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Trigger Finger

Trigger Finger
Trigger Finger is an inflammation of the tendon(s) that flex or bend the finger(s). The flexor tendons travel through the palm and into the fingers. The tendons act as cords that pull the fingers down into a fist and then relax as the extensor tendons on the back of the hand straighten the fingers. As they travel through the palm, they glide through a thin sheath of material lined with lubricating synovium that aids in smooth movement. The tendons pass through a series of pulleys that hold the tendons close to the finger. Anything that reduces space inside the tendon sheath or that compresses the space it moves through, can cause the tendon to get stuck as it goes through the pulley.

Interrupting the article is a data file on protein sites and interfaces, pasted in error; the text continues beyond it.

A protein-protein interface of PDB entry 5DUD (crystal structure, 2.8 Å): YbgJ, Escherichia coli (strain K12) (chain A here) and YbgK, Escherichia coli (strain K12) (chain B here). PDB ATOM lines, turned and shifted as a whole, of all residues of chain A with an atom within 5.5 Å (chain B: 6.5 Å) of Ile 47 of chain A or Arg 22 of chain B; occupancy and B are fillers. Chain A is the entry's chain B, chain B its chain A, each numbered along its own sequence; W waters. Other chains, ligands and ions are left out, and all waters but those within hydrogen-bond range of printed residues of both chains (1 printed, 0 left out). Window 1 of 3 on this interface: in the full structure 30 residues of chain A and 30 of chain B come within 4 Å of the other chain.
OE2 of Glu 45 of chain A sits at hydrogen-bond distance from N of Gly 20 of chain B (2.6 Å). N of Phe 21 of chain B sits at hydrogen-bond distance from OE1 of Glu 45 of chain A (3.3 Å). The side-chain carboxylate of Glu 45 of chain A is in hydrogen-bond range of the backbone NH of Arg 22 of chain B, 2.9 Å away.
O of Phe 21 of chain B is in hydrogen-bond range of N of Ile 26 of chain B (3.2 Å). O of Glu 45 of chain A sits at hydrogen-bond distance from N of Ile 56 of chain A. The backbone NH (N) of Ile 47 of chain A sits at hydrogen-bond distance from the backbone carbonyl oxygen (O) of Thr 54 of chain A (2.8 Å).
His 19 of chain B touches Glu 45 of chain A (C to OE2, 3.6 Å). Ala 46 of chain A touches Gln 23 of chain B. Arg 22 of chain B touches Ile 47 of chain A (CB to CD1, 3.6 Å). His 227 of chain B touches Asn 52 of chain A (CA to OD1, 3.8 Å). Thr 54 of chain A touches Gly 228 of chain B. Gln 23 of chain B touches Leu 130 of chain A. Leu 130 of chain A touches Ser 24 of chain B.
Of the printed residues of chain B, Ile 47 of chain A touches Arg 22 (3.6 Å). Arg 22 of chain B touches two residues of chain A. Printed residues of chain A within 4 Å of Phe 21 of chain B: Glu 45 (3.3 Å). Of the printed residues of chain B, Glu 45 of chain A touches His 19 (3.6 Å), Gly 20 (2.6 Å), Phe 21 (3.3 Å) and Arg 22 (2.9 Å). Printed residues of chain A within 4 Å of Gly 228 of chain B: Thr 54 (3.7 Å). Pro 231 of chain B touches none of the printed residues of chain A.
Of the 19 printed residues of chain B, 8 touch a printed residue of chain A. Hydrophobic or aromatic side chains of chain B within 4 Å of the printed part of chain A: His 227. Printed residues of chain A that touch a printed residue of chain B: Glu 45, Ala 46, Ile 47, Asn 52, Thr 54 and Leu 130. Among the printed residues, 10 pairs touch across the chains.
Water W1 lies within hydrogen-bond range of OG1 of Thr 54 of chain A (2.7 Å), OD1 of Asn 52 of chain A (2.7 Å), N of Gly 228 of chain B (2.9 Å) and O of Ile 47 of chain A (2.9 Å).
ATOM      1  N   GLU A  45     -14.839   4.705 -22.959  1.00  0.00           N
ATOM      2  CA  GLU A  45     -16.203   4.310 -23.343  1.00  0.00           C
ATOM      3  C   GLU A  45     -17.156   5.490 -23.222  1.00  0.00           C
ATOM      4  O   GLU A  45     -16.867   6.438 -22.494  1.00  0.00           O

Think of the tendon as a line on a fishing rod and the pulleys as the eyelets that keep the line in contact with the rod as it bends and straightens. A knot in the line may make the line catch as it is pulled through the eyelet. If the knot keeps getting larger or the pulley gets tighter, eventually it will be too large to slide back in the other direction and the line will be stuck. That is what happens to the tendons. They simple get too large to move back and forth through the pulleys.  For more information on Mallet Finger, visit Trigger Finger on Wikipedia

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